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The opinions expressed herein are my own personal opinions and do not represent my employer's view in anyway.

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 Friday, 21 January 2005
Friday, 21 January 2005 22:23:32 (Central Standard Time, UTC-06:00) ( )

I have a Motorola V600 cell phone. It is a Java-based phone. You’d think I’d have a Windows-powered phone, but there wasn’t one in the agreement with our cell provider at work, so there you go – no Windows.


That’s OK, I know people with Windows phones and they lock up from time to time. Of course I figured (from all the noise in Java-land) that my V600 would work great. Ha!


My phone locked up within a week. The only way to get it working again was to remove the battery. Seriously – nothing else worked. And I’m not alone, as other people I know with the V600 have had the same problem.


In fact, it locked up every couple weeks. Then once a week. Then twice a week. Then I called support. I mean really!


Now I played with it a bit. Since it was locking up so regularly I had ample time to experiment. I believe it is a software flaw. It didn’t “really” lock up. If you pressed a key and waited 30-50 minutes it would eventually respond. I think some bit of code went into a loop and stole all the phone’s CPU power. So Java isn’t perfect after all. Go figure.


Anyway, I called support. They sent out a replacement phone, warning me that it might be refurbished, but would be under the same warranty. The new phone arrived a few days later.


It was broke. I mean broke. The V600 is a flip phone, and this “new” one didn’t have its top fitting tightly to its bottom. They wiggled freely, and as they wiggled the display didn’t work right. Also several buttons were “crusty” and hard to press. Luckily I hadn’t returned my original locking-up phone, which worked better than this replacement…


I called support. They suggested I continue to return my original phone and keep the broken replacement until they could send me another replacement. I suggested that they needed to get me a plan that involved me actually having a working phone during the 10 days it would take to get me another. Finally they allowed me to return the broken replacement and limp along with my original – which worked great when it wasn’t locked up.


Time passes, and another replacement shows up. In the meantime the warehouse calls wondering where my original phone was. They expected me to return it and hadn’t got it. I explained the situation – hopefully they were able to get a clue, but given my experience thus far I am not holding my breath.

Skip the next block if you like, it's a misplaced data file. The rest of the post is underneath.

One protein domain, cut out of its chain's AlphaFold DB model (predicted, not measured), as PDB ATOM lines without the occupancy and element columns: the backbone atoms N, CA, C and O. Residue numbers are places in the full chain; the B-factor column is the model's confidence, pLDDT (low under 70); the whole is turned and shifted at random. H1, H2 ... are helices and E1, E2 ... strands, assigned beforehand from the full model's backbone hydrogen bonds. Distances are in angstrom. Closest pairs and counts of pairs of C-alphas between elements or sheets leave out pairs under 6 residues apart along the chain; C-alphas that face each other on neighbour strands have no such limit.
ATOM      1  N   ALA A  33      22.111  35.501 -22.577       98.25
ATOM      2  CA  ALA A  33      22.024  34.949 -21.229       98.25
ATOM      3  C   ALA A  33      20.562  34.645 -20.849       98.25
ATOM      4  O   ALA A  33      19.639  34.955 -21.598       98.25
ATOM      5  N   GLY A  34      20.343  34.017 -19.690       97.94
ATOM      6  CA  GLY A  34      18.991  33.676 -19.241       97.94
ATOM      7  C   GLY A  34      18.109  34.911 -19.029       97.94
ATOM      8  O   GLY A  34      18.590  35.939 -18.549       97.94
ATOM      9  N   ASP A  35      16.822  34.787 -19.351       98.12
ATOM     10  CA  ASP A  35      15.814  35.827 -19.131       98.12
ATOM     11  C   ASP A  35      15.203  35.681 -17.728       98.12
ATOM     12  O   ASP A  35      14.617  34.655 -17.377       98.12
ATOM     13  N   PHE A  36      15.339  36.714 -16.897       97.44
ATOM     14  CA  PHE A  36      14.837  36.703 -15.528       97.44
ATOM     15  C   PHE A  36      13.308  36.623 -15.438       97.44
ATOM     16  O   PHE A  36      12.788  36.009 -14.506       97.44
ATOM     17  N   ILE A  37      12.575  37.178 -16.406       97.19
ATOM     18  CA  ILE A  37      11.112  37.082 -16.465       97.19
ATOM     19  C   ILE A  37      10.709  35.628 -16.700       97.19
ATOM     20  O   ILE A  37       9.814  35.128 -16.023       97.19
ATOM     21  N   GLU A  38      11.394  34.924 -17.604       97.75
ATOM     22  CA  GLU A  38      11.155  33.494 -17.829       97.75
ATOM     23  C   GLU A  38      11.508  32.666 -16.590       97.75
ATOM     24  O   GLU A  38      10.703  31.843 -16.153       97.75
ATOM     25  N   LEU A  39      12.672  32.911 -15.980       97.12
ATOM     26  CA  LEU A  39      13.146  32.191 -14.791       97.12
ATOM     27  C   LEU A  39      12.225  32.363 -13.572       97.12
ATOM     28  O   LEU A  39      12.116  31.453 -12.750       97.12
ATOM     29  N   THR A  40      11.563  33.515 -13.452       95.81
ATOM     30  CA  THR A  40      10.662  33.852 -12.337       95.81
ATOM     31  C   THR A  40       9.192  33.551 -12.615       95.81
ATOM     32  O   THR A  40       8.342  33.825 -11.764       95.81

The second replacement had no wiggling parts and the buttons worked. It seemed pretty decent. So I returned my original. Bad move!


The second replacement has two problems. First, the Bluetooth isn’t enabled, so I can’t use my accessories. But more importantly, this one is also refurbished and has a physical problem. The contacts in the bottom of the phone where you connect things like a USB cable to the computer or the power to recharge the battery are so worn that the connections aren’t reliable.


After minutes of messing around I was able to find the one position where I could get the battery to recharge. But to get the cable to connect to the computer requires manually holding the wire in just the perfect position – one that is tiring after a very short amount of time.


Another call to support (well, actually 5 calls over 3 hours) and I finally convince them to send me yet another replacement.


Now obviously what’s happening here is that I’m just getting someone else’s problem each time. I have a few more days to wait before I find out what the next problem will be. And I pity the person who gets my original phone, as they’ll inherit my lock-up problem.


It is pretty clear that Motorola (or whoever handles these “refurbished” phones) is just accepting phones returned on warranty and is sending them out to other poor suckers like me.


Take that first replacement. It was physically damaged. Just touching the phone a bit was enough to realize that it was broken. Their QA process (assuming there is one) missed something that obvious. And their “refurbishing” process obviously doesn’t exist at all, because they did nothing to “refurbish” the phone or they’d have realized that the display was bad.


Then take this second replacement. I’d almost bet money that it was returned under warranty because the original user was unable to reliably charge the battery – or connect the phone to their computer or car. Yet the “refurbishing” process didn’t catch or fix the fact that the contacts are so worn that they don’t make connection.